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Leftovers: Thanksgiving's Legacy

11/26/10 5:55PM
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When your holiday dinner is over, what's left can be an exciting inspiration for several original meals. The VPR Table offers a few ideas for how to re- energize your Thanksgiving leftovers. This VPR program offers inspiration and practical advice to all of us who prepare food and enjoy eating. What's your recipe strategy when you're fridge is full of leftovers? Listen Friday at 5:55pm during All Things Considered or Saturday at 8:55am during Weekend Edition.


Think you've got too many Thanksgiving leftovers? Think again!

The replay of Thanksgiving dinner - the turkey and all those trimmings - is possibly better than the first time ‘round.  You are not exhausted, or dealing with family dynamics, or worried about stains on the tablecloth.  One of the beauties of enjoying that second, reheated, Thanksgiving dinner, is that you are lounging around in sweat pants and watching a rerun of "The Sound of Music."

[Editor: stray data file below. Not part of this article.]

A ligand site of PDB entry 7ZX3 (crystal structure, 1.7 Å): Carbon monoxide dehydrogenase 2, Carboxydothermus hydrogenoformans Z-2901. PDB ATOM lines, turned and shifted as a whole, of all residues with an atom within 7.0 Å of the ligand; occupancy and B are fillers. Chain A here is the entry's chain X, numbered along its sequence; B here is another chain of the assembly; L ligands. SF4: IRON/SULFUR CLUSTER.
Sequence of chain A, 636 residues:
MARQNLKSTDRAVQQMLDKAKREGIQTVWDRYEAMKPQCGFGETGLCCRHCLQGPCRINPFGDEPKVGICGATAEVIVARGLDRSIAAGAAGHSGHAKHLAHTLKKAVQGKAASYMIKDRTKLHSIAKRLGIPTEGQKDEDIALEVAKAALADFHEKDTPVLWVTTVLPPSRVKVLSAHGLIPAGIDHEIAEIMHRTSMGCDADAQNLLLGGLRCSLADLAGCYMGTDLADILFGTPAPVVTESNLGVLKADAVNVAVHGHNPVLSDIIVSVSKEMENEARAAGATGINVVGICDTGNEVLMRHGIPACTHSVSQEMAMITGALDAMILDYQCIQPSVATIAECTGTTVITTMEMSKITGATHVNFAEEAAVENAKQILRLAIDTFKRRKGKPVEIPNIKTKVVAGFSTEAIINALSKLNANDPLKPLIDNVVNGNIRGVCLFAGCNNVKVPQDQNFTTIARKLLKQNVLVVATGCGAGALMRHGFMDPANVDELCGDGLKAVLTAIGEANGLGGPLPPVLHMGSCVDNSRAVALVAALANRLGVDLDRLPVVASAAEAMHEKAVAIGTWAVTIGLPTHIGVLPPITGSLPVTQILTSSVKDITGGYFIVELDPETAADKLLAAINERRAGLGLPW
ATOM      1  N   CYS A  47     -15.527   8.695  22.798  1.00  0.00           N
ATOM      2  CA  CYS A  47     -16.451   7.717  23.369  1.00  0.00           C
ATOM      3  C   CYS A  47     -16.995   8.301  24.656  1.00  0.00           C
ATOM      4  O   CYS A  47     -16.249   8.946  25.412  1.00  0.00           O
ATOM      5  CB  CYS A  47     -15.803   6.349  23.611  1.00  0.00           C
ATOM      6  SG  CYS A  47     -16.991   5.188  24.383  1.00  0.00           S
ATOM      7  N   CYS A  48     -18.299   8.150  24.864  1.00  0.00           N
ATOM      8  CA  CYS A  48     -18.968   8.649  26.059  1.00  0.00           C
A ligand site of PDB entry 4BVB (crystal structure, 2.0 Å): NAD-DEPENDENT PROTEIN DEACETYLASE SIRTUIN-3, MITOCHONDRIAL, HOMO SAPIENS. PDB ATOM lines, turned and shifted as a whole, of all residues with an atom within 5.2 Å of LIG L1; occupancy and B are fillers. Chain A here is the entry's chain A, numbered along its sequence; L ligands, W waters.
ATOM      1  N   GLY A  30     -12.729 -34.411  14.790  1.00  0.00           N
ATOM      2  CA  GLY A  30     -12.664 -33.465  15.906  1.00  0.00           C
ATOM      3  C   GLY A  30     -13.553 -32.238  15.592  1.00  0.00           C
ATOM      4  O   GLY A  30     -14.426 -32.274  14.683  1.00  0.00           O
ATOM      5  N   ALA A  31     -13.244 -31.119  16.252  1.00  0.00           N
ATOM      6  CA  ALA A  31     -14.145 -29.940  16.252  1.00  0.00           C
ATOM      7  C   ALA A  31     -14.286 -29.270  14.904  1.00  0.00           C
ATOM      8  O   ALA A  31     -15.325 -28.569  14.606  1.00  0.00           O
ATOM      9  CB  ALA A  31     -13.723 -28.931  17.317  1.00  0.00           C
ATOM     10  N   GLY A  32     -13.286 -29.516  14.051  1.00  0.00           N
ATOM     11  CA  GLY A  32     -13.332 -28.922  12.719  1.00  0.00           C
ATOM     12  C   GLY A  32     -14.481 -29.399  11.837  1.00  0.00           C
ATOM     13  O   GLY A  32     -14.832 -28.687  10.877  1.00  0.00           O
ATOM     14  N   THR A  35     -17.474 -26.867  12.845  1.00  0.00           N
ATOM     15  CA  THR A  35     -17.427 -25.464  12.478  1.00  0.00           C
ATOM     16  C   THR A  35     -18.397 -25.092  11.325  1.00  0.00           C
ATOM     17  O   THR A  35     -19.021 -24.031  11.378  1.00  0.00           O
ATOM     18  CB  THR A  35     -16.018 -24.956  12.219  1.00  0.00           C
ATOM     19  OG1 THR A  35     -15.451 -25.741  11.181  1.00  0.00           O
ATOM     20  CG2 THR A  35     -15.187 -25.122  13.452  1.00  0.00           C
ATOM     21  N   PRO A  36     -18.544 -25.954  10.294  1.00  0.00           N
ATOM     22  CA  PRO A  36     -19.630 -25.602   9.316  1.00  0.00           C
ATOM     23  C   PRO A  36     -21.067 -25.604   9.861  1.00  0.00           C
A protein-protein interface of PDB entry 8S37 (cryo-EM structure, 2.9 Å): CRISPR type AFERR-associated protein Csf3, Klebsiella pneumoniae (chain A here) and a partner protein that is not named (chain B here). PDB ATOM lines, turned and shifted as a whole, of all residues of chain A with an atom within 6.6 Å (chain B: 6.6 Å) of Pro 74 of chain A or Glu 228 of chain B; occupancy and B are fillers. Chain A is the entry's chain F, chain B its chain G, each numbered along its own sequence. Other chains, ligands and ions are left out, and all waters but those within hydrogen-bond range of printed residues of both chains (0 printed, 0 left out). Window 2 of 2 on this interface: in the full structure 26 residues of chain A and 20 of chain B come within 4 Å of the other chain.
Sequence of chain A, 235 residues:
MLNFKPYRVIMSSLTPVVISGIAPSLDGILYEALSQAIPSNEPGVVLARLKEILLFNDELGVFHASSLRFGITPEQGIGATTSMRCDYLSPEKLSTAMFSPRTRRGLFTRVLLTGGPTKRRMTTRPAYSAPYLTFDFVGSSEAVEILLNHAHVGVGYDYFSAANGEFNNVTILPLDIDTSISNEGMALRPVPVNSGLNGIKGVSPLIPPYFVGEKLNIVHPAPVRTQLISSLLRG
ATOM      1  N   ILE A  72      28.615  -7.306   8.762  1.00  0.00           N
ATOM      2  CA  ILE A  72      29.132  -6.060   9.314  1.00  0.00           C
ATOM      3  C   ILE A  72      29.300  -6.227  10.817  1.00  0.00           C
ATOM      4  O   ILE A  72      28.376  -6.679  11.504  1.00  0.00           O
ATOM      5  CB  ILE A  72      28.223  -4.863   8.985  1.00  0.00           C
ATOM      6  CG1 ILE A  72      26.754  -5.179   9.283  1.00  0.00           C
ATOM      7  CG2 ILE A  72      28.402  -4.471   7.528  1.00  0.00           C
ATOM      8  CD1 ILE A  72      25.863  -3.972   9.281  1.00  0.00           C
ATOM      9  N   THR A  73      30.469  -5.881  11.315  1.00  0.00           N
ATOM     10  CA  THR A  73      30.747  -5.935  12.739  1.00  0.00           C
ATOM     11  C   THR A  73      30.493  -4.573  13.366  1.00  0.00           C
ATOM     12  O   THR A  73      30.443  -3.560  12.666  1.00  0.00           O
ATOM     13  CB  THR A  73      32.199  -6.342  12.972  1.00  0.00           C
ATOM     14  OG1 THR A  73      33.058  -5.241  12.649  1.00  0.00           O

But...then what? After that satisfying meal, all the good stuff - gravy, stuffing, pie - is gone. You are left with a few straggly green beans, a spoonful of cranberry relish, and a very large carcass.   

If you are an old-fashioned sort of cook, you will pick that carcass clean, chop up the meat, whip up a white sauce, and produce turkey croquettes, pot pie, or turkey Tetrazzini. If you are an old-fashioned sort of cook, whipping up a white sauce is a snap.

If, however, you just want to use up the turkey with a minimum of fuss, the turkey sandwich is the way to go.  Chef Emeril Legasse published a grilled turkey sandwich recipe perfectly adaptable to localvore Vermonters: a layering of goat cheese, turkey and cheddar on sourdough bread. Dee-lish!

If you are kind of sick of turkey, and sated by the whole, heavy gravy, stuffing, pie-with-whipped-cream experience, you may want to go for lighter fresher flavors. Make a tortilla soup from turkey, cilantro and avocado, or one inspired by the flavors of Southeast Asia- fish sauce, lemon grass and lime.

There's a recipe for a complex fruit mole in "Daisy's Holiday Cooking," by Daisy Martinez, that is perfect for simmering with leftover turkey. Use the turkey and mole a as a filling for tortillas, tacos or enchiladas.

And, while you are munching, don't forget to give thanks...for the leftovers.



The bread, goat cheese, garlic and Cheddar can all be local...even the tomatoes, parsley and spinach if you buy from certain growers.

1/4 cup chopped walnuts

4 slices hearty white bread (such as sourdough)

6 ounces soft, mild goat cheese